If you are having a drug stress test, stress echocardiogram or nuclear stress test, the preparations vary from those of the exercise stress test. Ask your healthcare provider for specific instructions.

What to Expect for the Exercise Stress Test

The technician does an EKG before you start to exercise. Electrodes (patches with wires) are placed on your chest, arms and legs. Your blood pressure, heart rate and breathing rate will also be measured. In some cases, the oxygen level in your blood may be tested. These measurements will be checked during and after the test.

When it is time to exercise, you will either use a treadmill or stationery bicycle. You may notice the treadmill tilt as if you are walking up hill. The treadmill speed will also change to make you walk faster. If asked to pedal a stationary bicycle, you may find it easy at first. As the resistance increases, it gradually gets harder to pedal.

Toward the end of the test, you will have a cool down period during which you will slow your activity and stand, sit or lie still. Your EKG and other vital signs will be recorded again and may be monitored for about 10 to 15 minutes until your heart beat returns to its original resting rate.

Benefits and Risks

Your healthcare provider uses cardiac stress tests to help diagnose coronary artery disease, evaluate the extent of the disease, decide how to treat the disease, assess your ability to exercise and rule out other possible causes of your symptoms. Exercise stress tests involve very little risk. On rare occasions, serious problems may occur during the test such as abnormal heart rhythms or heart attack. Qualified healthcare professionals are available during the test to handle any emergencies that may occur.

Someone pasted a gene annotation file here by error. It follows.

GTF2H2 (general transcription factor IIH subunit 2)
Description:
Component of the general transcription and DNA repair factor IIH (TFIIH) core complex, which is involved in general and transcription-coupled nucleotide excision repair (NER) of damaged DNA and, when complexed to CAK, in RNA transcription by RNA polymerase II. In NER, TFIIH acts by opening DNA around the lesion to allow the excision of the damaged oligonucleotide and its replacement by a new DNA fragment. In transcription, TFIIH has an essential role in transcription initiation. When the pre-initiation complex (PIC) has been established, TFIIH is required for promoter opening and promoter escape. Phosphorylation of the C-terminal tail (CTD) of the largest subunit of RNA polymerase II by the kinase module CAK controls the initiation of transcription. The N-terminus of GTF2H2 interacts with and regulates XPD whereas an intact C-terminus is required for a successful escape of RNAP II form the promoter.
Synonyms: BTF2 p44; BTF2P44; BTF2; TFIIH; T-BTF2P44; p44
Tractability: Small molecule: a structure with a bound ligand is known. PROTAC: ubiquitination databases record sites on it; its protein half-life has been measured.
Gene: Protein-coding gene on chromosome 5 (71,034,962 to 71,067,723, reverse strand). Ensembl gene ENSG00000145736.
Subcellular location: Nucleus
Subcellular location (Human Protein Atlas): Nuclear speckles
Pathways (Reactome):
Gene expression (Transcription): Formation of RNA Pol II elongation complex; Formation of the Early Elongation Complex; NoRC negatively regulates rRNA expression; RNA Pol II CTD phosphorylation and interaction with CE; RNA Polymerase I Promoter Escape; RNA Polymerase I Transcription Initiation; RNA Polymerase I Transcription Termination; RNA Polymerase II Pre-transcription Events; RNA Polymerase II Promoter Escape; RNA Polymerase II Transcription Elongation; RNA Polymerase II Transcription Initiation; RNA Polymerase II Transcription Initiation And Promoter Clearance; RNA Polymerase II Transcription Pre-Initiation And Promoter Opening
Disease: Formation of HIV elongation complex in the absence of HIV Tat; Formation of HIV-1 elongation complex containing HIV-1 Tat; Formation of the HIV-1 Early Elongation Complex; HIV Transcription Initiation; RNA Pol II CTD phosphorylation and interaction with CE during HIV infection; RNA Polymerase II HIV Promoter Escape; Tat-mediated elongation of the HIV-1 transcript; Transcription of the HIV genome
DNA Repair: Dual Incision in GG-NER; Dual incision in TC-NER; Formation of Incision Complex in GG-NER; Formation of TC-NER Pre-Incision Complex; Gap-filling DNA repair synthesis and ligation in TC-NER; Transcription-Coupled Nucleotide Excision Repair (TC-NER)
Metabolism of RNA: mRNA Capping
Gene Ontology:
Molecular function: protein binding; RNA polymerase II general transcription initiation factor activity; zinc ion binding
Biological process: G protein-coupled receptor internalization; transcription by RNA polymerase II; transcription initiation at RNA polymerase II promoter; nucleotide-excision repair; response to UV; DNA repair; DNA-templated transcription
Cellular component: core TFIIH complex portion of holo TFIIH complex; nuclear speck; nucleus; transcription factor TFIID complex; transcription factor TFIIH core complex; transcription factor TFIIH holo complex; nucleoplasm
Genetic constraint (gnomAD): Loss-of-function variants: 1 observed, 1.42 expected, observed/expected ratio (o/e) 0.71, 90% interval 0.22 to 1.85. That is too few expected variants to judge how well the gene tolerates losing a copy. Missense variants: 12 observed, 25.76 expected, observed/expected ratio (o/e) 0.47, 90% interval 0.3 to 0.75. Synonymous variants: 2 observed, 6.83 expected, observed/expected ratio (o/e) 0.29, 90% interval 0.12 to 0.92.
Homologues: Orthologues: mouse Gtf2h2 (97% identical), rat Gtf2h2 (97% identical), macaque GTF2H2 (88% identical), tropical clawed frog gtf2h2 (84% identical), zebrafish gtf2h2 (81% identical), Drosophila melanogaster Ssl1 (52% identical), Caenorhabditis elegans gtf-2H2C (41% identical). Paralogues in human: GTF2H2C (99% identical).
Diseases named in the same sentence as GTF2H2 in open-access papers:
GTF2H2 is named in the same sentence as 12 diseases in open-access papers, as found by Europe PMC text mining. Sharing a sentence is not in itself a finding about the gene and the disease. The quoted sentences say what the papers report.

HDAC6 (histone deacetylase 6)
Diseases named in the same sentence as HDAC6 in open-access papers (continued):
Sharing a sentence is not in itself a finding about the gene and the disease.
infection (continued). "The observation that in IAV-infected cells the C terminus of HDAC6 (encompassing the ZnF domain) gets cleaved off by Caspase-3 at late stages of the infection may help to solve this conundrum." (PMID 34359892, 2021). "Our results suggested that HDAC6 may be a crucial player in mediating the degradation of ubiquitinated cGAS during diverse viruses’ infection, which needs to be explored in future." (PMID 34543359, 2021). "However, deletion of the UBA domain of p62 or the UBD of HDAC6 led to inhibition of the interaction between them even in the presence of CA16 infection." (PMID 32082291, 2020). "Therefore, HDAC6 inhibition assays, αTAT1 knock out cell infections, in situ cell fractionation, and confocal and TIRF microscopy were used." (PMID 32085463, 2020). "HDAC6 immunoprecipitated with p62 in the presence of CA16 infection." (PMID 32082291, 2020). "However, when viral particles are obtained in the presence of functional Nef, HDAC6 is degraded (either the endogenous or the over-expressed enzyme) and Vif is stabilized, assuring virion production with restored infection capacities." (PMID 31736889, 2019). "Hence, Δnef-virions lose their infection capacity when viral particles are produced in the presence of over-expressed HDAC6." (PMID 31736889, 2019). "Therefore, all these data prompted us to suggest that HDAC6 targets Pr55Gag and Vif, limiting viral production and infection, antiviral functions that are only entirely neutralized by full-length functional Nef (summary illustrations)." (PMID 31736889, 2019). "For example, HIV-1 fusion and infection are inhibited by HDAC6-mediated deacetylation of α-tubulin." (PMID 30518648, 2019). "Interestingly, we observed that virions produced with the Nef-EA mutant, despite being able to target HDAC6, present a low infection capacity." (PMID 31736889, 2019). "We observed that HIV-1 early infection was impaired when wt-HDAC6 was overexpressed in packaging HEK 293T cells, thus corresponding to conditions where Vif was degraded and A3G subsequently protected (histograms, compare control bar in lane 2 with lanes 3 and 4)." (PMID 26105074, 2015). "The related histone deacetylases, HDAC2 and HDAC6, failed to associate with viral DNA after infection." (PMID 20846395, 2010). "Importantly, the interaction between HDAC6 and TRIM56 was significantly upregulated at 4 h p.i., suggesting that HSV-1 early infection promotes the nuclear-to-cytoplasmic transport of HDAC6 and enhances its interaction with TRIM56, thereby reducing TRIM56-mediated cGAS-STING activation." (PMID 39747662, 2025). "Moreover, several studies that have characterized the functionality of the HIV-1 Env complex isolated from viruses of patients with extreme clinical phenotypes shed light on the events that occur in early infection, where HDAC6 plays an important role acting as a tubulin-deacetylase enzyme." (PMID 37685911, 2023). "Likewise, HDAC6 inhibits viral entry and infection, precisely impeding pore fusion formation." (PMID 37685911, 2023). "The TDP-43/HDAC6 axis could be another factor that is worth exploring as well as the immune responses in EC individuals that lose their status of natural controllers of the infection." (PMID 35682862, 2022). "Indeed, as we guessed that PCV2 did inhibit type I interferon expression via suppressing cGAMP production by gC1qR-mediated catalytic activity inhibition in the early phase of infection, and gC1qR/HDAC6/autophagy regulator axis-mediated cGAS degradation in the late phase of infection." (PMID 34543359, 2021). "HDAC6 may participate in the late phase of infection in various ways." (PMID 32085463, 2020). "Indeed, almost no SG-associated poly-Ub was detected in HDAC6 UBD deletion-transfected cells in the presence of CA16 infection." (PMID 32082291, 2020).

At this time, the advice for people without symptoms and with a low risk of heart disease is not to have an exercise stress test. However, there are certain groups that may benefit from exercise testing if they do not have heart symptoms. These groups include people with diabetes or multiple risks factors for heart disease who are starting a vigorous exercise program, selected people who work in public safety jobs such as airline pilots, or people that work in jobs that require a high level of heart function, such as firefighters.

You should not have a stress test if you have:

  • Unstable chest pain.
  • Uncontrolled heart failure or heart arrhythmia (abnormal heart rhythm).
  • Acute blood clots.
  • Had a heart attack in the past two days before the test.
  • Check with your healthcare provider to find out if an exercise stress test is right for you.

What To Do

  • Be sure the testing staff is aware of all the medicines you take.
  • Inform the testing staff immediately if you have palpitations, chest pain or tightness, pain in your left shoulder, arm or jaw, shortness of breath, dizziness or any other discomfort during the test.
  • You may stop the test if you feel you cannot exercise any further.

What We Have Learned

A cardiac stress test evaluates how well your heart is working when it is “stressed.”
True or False
The answer is true

Exercise stress tests involve very little risk for complications.
True or False
The answer is True

You should notify the staff immediately if you have chest pain or any other discomforts during the stress test.
True or False
The answer is True